Jack Fowler began his career with the Open University straight out of school, adding to his qualifications on the job, and experiencing the Open University as both an employee and a student of this unique institution. It’s made Jack an educationalist through and through.
“Every time I make a budget request, I have to think in terms of how we as a Trust use resources; there’s nothing unusual in that, and it's a common consideration for any business,” says Fowler. “But that also translates into: how does this benefit the pupils? I might want a shiny new tool or service, but is that money well spent, when it could go towards hiring more teachers, or getting a learning resource for the students. The decisions we make about IT and Cyber Security have a real-world effect on pupil outcomes.”
Managed Detection and Response is not known for being a bargain-basement cyber security capability. It calls for vast amounts of expertise, tooling, and practice, always calling for highly skilled analysts and threat hunters available – and at a high level of training and preparation. So how did Harris and WithSecure make this work?
Education is quite different from more mainstream enterprises, and as a charity, we’re hyper cost-conscious,” says Jack. “Looking at this from the perspective of seat- or endpoint-based pricing wasn’t going to work. Of our tens of thousands of endpoints, many are unused for big chunks of time, and so we were able to work out how to make the cost work for us and for WithSecure, which understands how endpoints are utilized within the education sector.
Putting Countercept to the test
WithSecure’s ability to deliver much more than a collection of tools and alerts was soon tested in an incident that, while minor in cause, could have had a massive knock-on effect on Harris’ main mission of teaching.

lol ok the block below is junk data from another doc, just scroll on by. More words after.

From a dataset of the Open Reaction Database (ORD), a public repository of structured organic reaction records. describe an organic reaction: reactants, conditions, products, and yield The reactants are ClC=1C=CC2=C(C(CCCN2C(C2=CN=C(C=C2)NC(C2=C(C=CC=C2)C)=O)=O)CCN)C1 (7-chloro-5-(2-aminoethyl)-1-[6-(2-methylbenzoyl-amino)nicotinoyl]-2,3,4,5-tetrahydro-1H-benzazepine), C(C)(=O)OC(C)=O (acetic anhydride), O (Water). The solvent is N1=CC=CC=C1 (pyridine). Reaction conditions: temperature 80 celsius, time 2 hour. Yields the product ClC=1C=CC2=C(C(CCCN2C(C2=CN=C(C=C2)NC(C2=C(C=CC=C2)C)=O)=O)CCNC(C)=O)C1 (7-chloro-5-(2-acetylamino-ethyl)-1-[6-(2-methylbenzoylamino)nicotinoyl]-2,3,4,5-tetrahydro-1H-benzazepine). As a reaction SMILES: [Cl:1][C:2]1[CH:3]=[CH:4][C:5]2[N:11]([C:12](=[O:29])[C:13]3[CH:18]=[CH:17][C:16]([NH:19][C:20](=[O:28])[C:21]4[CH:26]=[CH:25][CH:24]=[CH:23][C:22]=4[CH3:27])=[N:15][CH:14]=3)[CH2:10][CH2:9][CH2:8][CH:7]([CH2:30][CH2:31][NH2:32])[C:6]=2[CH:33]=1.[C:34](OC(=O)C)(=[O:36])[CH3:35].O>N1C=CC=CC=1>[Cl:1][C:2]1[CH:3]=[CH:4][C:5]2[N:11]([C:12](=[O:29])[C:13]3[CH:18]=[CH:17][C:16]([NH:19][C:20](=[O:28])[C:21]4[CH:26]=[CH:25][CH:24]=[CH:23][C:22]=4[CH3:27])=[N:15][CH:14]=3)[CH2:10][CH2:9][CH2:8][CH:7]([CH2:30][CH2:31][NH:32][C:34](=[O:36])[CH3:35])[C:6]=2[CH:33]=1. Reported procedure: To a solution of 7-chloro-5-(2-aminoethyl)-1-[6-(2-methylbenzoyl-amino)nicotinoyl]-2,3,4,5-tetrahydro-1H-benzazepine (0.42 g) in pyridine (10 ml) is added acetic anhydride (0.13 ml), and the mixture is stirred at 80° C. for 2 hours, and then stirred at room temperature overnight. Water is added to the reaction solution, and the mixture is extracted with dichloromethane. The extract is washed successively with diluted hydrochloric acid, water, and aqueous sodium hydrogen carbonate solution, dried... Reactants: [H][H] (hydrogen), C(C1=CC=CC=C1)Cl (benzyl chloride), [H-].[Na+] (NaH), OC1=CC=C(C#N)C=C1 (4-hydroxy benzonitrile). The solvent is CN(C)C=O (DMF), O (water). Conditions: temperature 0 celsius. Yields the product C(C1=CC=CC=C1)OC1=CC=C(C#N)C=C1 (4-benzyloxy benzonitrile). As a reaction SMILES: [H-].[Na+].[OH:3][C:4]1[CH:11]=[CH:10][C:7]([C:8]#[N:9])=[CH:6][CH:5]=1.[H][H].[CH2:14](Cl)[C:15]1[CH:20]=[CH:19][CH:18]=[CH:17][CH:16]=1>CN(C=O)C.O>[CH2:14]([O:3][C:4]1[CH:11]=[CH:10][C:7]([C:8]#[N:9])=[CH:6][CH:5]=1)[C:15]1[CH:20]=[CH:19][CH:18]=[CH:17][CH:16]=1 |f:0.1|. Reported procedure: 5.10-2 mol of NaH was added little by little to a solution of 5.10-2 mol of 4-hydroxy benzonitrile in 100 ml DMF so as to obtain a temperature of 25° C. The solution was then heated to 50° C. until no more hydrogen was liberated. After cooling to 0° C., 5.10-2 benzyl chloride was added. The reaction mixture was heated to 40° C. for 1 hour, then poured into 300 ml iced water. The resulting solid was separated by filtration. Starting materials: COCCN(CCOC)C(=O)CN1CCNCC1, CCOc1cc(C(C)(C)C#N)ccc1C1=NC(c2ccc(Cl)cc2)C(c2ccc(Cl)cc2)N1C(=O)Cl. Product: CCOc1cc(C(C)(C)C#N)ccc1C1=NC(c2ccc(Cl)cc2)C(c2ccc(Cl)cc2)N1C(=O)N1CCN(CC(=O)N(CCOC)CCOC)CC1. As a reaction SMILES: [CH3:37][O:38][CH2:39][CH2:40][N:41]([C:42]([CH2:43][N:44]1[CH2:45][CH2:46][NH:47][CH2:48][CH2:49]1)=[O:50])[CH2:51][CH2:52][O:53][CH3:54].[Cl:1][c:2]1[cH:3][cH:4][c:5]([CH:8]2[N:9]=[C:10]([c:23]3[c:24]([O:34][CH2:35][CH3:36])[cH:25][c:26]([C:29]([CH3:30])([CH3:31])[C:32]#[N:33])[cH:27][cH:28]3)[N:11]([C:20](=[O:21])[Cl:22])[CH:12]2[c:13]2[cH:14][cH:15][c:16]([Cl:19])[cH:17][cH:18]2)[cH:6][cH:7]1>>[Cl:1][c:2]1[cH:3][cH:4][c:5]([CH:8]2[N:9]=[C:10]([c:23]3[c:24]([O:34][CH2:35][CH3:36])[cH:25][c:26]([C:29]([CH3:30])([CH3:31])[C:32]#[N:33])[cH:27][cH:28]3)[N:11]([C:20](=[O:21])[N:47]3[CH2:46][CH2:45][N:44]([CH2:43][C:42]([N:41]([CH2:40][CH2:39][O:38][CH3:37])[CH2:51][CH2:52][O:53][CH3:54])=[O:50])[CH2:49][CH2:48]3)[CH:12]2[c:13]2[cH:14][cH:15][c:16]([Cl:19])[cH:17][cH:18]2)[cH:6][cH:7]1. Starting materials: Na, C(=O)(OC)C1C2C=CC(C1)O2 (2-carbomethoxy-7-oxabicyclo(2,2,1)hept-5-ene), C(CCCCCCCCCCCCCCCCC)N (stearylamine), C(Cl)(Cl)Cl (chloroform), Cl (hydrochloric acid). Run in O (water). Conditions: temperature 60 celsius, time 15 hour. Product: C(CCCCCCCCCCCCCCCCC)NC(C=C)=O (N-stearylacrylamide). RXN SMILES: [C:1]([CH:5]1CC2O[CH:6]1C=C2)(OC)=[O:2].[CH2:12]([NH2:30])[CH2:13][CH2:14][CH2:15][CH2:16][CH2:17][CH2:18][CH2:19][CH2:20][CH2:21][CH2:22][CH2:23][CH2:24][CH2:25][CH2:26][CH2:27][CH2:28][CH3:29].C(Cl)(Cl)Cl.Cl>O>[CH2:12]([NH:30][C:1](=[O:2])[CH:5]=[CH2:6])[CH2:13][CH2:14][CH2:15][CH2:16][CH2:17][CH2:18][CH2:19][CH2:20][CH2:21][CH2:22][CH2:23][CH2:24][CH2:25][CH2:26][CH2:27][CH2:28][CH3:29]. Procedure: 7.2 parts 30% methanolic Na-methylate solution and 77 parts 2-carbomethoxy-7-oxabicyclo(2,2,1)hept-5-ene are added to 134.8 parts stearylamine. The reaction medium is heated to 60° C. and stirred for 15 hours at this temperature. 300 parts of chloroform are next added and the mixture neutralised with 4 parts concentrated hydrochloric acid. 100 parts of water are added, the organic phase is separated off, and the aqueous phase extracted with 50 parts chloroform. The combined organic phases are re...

“Microsoft Defender went ballistic one evening. One vague Microsoft alert, and our entire O365 tenancy was blocked,” says Jack. “I was pretty sure it was a false positive – but I also needed to be certain. In the meantime, we were shut down – no external email… but that was the least of our worries. Come the morning, if we’d not resolved this issue, no-one would be able to send externally, within Education - this is hugely disruptive for operations”.
With no actionable evidence from Defender, and no-one from Microsoft or its partner to provide that assurance quickly as the Federation isn’t a premier support customer, Jack was faced with a long night of raising, escalating, and chasing a support call.
“Without enough information, making the call to remove the restriction left us with a huge dilemma – leave it in place, and school operations are disrupted for 40,000 children. Take it away, and we might have an incident on our hands,” says Jack. “It was quicker to go through WithSecure, and that’s exactly what we did.”
“A WithSecure expert got straight on to a video call – at 11pm, no less – and provided me with the assurance we needed that we were looking at a false positive, validating our findings. That’s the value we get from them.”